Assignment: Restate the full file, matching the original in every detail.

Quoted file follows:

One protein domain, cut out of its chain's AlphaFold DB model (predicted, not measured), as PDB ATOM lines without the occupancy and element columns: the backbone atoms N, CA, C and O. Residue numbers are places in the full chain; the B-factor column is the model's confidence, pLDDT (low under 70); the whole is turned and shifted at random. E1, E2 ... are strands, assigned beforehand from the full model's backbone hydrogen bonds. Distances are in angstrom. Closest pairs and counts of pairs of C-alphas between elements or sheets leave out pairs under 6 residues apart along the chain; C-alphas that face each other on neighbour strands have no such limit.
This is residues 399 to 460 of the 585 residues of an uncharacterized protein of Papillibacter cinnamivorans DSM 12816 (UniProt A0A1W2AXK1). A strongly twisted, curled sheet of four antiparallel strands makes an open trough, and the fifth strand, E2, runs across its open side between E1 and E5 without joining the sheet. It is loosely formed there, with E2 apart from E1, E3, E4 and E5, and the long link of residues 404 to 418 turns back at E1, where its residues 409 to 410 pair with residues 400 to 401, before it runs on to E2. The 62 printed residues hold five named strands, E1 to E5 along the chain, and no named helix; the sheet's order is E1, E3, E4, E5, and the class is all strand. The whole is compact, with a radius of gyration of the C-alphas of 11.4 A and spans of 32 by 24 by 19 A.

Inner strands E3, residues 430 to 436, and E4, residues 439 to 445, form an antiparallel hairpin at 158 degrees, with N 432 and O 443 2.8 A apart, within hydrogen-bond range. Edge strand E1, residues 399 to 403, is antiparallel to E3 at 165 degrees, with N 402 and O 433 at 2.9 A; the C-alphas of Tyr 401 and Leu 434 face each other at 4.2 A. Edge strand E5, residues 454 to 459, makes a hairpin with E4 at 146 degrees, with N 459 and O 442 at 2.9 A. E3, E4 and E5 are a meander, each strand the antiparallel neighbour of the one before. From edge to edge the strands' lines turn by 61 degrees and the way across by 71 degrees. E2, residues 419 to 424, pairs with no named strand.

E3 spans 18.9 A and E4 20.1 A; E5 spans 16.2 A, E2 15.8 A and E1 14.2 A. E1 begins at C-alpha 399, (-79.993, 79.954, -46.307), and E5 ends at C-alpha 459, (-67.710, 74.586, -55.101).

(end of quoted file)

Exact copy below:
One protein domain, cut out of its chain's AlphaFold DB model (predicted, not measured), as PDB ATOM lines without the occupancy and element columns: the backbone atoms N, CA, C and O. Residue numbers are places in the full chain; the B-factor column is the model's confidence, pLDDT (low under 70); the whole is turned and shifted at random. E1, E2 ... are strands, assigned beforehand from the full model's backbone hydrogen bonds. Distances are in angstrom. Closest pairs and counts of pairs of C-alphas between elements or sheets leave out pairs under 6 residues apart along the chain; C-alphas that face each other on neighbour strands have no such limit.
This is residues 399 to 460 of the 585 residues of an uncharacterized protein of Papillibacter cinnamivorans DSM 12816 (UniProt A0A1W2AXK1). A strongly twisted, curled sheet of four antiparallel strands makes an open trough, and the fifth strand, E2, runs across its open side between E1 and E5 without joining the sheet. It is loosely formed there, with E2 apart from E1, E3, E4 and E5, and the long link of residues 404 to 418 turns back at E1, where its residues 409 to 410 pair with residues 400 to 401, before it runs on to E2. The 62 printed residues hold five named strands, E1 to E5 along the chain, and no named helix; the sheet's order is E1, E3, E4, E5, and the class is all strand. The whole is compact, with a radius of gyration of the C-alphas of 11.4 A and spans of 32 by 24 by 19 A.

Inner strands E3, residues 430 to 436, and E4, residues 439 to 445, form an antiparallel hairpin at 158 degrees, with N 432 and O 443 2.8 A apart, within hydrogen-bond range. Edge strand E1, residues 399 to 403, is antiparallel to E3 at 165 degrees, with N 402 and O 433 at 2.9 A; the C-alphas of Tyr 401 and Leu 434 face each other at 4.2 A. Edge strand E5, residues 454 to 459, makes a hairpin with E4 at 146 degrees, with N 459 and O 442 at 2.9 A. E3, E4 and E5 are a meander, each strand the antiparallel neighbour of the one before. From edge to edge the strands' lines turn by 61 degrees and the way across by 71 degrees. E2, residues 419 to 424, pairs with no named strand.

E3 spans 18.9 A and E4 20.1 A; E5 spans 16.2 A, E2 15.8 A and E1 14.2 A. E1 begins at C-alpha 399, (-79.993, 79.954, -46.307), and E5 ends at C-alpha 459, (-67.710, 74.586, -55.101).